8. I just heard Glenn Beck say something I thought I’d never hear him say. Quote: “The government is in bed with global business”. 6-5-2008 4:42pm MST

    He said this after a discussion of why he hesitated to show on the air/post on his website, gory pictures of atrocities at the US/Mexico border citing CNN “standards and practices” along with the fact that he himself is conflicted about whether to do it. He defended CNN by saying the weren’t censoring him – so why is he considering censoring himself? He, like CNN is worried about ticking off global business i.e. advertisers who are (according to him) in bed with the government who he constantly demonizes. It’s getting clearer…


  9. Joseph, what does any of this really have to do with the price of oil? I keep hearing you talk about how the Free Market System “a.k.a. Big Business” is in bed with Government and that we are all spoonfed what they want us to believe. What you keep failing to do is to actually make a real connection between the two in this case. If Big Oil were in bed with Government, then they would already be drilling in ANWR: have new leases in the Gulf of Mexico; Have built a dozen new/efficient refineries; AND still have Oil at $4.00 per gallon nationwide. That way their production costs would be very inexpensive, and their margines huge. This just isn’t the case. The FACT that Oil Companies have been stymied by Congress for the past forty years just proves your theory wrong in this case. You speak about “dichotomy” yet in this case there truly is a dichotomy involving Government and Oil. They are not the same thing in this instance.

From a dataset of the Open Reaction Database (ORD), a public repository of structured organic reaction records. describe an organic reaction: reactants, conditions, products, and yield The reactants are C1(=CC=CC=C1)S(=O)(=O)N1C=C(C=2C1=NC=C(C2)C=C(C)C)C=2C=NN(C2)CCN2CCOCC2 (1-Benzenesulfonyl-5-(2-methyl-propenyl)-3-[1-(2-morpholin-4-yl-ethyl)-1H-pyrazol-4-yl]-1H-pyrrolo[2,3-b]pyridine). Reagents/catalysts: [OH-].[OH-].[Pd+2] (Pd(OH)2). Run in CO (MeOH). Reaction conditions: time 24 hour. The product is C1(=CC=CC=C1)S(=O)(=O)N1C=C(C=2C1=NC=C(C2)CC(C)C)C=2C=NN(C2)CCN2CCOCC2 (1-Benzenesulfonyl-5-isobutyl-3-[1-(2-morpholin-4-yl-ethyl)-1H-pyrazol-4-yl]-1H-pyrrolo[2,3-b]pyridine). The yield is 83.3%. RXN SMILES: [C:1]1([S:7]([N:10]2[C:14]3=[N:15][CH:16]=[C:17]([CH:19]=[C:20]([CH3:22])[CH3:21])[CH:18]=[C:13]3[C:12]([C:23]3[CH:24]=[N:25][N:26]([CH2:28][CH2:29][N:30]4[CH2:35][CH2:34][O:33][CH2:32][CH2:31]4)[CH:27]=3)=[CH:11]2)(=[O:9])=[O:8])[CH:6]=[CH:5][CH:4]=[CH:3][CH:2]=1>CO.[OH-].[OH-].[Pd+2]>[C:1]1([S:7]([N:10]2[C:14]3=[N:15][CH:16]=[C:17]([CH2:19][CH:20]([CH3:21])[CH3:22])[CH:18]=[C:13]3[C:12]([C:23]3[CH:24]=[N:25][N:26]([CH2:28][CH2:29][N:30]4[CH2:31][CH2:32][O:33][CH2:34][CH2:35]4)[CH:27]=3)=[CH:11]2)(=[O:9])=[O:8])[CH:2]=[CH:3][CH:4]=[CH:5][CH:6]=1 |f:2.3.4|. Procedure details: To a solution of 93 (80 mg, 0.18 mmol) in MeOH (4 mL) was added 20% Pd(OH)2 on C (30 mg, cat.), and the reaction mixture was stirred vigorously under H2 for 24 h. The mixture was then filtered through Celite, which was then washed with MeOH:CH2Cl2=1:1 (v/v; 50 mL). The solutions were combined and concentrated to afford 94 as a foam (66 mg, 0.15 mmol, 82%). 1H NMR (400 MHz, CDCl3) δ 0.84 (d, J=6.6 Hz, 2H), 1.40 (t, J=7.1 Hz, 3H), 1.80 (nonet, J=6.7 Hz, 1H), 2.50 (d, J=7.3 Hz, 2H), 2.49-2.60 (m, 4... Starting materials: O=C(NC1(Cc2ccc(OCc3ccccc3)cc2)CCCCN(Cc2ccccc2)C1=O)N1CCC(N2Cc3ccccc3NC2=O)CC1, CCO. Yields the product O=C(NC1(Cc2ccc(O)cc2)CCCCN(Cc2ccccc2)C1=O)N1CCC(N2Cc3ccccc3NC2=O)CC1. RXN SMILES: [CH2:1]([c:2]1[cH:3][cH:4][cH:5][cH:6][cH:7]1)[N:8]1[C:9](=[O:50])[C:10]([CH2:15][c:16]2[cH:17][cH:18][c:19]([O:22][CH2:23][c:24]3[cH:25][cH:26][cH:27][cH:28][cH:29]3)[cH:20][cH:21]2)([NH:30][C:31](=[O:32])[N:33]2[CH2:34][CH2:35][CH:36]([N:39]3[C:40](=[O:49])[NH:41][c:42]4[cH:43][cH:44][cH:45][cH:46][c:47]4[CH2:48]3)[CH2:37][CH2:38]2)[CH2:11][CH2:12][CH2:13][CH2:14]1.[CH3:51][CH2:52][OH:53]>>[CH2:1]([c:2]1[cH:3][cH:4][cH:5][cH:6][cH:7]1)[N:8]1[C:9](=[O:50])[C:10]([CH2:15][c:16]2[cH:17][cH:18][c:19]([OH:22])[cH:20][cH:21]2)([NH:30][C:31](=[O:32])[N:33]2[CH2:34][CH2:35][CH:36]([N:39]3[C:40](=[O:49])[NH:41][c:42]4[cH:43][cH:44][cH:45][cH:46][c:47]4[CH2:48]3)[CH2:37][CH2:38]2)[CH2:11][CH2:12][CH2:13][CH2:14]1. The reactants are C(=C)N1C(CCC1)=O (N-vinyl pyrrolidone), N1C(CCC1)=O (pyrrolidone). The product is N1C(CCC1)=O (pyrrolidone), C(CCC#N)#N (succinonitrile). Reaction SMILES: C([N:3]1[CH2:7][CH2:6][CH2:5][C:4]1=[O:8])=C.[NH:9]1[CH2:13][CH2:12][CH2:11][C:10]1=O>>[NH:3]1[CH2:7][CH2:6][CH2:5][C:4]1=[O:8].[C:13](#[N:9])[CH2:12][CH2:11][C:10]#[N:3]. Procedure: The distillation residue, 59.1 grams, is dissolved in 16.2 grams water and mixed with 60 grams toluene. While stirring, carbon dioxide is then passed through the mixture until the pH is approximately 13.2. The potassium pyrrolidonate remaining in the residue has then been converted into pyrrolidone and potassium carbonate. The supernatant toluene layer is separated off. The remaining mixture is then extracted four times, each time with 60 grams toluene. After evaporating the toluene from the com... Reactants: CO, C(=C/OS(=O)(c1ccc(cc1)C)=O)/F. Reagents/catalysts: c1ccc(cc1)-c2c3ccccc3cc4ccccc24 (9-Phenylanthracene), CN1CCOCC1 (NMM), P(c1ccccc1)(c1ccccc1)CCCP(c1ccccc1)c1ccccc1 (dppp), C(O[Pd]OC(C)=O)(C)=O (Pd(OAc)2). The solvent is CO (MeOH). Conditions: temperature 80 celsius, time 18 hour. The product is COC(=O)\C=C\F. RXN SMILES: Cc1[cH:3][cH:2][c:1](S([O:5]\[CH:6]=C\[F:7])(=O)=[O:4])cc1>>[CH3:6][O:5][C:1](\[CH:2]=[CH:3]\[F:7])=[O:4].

Now, me personally, I believe that the spike in the price of oil currently is almost entirely because of hyper-inflated trading on the Oil Commodities Market. Yup, that is one of those Free Market, “Capitalistic Forces” that you like to rant about. I’ll be happy to debate it with you if you’d like (careful, you’ll lose!).
    Please back up some of your statements with either specific examples, or I’ll even accept rational deduction based upon generally accepted ideas. But, I won’t keep letting you make unsubtantiated claims without providing either specific details or intelligent/informed logic.